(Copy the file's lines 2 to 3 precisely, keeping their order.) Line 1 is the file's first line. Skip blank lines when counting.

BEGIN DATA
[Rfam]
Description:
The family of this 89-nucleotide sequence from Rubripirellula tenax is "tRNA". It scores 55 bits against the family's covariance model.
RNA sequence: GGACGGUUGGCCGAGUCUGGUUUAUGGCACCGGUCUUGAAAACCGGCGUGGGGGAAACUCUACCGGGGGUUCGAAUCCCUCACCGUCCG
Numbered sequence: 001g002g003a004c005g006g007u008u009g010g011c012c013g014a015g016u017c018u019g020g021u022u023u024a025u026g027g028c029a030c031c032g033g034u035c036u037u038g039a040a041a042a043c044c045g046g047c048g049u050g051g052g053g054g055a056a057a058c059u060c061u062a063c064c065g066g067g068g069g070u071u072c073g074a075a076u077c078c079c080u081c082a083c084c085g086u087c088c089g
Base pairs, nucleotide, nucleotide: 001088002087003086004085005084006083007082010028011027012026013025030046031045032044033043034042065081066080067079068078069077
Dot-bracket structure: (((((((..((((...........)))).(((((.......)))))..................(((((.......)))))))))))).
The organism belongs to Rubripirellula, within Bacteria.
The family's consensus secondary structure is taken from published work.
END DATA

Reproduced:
Description:
The family of this 89-nucleotide sequence from Rubripirellula tenax is "tRNA". It scores 55 bits against the family's covariance model.